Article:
posted by Joe Anaya on January 12th, 2015

Something I noticed at a few of my kid’s wrestling tournaments is that there is at least one girl on every team, most have more than one.

As a doting father, I’ve had lots of time to sit in the stands killing time watching other matches and sitting next to various high school teams. I was surprised to see so many female grapplers.

One of my son’s teammates had a match against one of the girls from another school. His dad and I made a few jokes about losing to a girl who wasn’t his sister. We laughed, the boys just looked at us.

We tried to explain why it was funny that he wrestled a girl.

Blank stares.

“Because she’s a girl,” his dad sheepishly offered.

Blank stares followed by old-people-are-crazy looks.

It dawned on us that our boys didn’t get the joke, because in their world, there was nothing funny about a girl participating in a sport, any sport.

In my day, our high school had a girl on the soccer team. We didn’t have a girl’s team so she joined the boy’s team. It was such an oddity that her participation even made the local papers.

I’m not even sure it was legal for a girl to wrestle. There were rumors of a girl wrestler in the state somewhere, but like the mythical unicorn I never saw her; nobody I knew had seen her, but we all “knew” about her. The big debate was whether we would forfeit rather than wrestle or God forbid lose to a girl.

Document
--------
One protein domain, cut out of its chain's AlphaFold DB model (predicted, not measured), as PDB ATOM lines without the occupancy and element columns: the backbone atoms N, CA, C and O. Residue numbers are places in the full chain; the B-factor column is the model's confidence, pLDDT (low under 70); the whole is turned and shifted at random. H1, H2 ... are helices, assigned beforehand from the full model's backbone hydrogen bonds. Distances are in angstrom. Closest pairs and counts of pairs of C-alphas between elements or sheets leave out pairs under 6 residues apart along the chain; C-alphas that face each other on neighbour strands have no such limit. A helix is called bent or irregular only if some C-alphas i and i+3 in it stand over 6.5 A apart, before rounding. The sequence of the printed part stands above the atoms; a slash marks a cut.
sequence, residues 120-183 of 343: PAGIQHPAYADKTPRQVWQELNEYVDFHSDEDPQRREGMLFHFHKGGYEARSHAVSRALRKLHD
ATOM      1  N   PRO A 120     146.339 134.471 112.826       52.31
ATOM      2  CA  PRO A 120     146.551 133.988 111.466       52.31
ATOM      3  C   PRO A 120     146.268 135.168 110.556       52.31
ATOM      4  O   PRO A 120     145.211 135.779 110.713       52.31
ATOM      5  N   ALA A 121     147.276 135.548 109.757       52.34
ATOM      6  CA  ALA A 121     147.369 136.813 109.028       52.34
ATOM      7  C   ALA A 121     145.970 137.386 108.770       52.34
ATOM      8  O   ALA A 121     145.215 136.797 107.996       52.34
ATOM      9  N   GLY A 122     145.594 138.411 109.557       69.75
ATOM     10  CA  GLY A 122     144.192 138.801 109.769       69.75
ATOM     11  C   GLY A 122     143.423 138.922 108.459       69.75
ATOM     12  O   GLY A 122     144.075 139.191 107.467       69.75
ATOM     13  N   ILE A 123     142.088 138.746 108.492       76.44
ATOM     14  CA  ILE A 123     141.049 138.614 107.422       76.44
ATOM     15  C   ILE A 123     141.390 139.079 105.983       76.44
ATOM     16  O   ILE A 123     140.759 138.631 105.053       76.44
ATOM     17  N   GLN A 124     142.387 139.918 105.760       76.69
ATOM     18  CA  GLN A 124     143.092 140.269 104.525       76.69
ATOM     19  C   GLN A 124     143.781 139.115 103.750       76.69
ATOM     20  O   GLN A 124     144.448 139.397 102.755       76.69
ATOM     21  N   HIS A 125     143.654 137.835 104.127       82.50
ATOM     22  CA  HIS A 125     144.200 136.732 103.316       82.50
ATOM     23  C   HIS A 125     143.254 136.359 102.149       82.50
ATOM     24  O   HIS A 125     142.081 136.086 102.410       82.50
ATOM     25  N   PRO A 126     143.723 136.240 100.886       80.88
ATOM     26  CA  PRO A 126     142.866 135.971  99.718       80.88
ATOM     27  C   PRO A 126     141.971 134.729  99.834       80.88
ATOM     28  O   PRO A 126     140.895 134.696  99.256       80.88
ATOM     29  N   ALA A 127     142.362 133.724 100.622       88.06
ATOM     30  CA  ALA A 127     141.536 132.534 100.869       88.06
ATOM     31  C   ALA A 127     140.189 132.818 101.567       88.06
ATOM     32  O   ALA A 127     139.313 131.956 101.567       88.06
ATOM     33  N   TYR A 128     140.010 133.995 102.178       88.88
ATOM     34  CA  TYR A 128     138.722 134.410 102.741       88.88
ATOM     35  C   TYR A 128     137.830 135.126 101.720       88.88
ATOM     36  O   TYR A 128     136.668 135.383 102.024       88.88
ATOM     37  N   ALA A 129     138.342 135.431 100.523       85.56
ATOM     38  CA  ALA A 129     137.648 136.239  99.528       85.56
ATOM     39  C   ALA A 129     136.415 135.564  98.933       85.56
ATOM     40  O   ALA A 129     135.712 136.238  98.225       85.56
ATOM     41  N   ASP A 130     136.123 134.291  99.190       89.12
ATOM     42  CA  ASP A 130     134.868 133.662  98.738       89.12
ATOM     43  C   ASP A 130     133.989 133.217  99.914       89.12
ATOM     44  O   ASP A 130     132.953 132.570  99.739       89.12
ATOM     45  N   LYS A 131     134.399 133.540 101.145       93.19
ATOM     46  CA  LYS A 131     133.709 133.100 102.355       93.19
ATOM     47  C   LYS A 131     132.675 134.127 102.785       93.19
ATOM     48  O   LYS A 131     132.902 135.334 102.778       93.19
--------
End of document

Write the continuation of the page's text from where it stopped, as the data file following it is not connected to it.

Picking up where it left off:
There are so many girls wrestling now, there are all-girl tournaments with almost 200 girls. There are about 20 colleges that have a women’s wrestling team. In 2004, female wrestling became an Olympic sport. Times really have changed since I was a high school wrestler.

There’s a quote that says, “Change happens one funeral at a time.” Although I don’t believe women should be barefoot and pregnant, apparently there will be fewer sexist ideas roaming around at my funeral.

Of course, the recovering Catholic in me felt guilty for almost corrupting my son into to world of sexism. Then I felt pretty good that enough “crazy old people” had died off, that the boys were living in an age where a girl on the wrestling team wasn’t a GIRL wrestler. She was just another wrestler.

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